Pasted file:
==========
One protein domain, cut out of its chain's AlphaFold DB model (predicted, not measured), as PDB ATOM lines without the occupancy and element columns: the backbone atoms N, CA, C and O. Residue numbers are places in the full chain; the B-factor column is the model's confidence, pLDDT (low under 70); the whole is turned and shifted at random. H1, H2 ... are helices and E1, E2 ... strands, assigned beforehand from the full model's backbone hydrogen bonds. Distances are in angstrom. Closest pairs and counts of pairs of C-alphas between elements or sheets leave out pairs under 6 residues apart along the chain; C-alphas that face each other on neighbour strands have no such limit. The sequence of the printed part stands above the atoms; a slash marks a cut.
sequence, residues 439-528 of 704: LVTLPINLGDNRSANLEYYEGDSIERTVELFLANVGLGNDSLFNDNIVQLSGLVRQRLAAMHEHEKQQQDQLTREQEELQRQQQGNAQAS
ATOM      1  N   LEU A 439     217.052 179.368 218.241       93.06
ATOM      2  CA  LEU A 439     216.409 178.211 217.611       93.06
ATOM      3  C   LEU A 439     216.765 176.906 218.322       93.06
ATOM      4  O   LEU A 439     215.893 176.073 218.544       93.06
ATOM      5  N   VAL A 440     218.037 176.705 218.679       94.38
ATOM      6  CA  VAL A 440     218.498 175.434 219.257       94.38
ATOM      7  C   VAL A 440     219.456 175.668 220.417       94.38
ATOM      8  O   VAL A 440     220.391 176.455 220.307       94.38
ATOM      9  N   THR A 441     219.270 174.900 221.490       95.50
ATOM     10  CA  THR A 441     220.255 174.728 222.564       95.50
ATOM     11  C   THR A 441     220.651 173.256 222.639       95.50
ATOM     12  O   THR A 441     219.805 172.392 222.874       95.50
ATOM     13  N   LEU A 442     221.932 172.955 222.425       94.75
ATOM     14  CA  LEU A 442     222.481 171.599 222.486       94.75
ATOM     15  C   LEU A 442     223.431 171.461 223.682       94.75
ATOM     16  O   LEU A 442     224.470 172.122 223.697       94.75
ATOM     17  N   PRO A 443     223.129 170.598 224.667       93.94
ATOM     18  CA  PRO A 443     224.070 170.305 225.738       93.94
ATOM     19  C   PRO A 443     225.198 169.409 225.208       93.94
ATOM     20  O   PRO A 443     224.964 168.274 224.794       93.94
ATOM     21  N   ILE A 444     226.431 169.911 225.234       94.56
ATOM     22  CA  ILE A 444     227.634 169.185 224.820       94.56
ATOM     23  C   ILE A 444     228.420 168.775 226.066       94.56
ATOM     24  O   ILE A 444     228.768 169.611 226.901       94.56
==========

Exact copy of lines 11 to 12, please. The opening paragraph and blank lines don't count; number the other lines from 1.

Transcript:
ATOM     10  CA  THR A 441     220.255 174.728 222.564       95.50
ATOM     11  C   THR A 441     220.651 173.256 222.639       95.50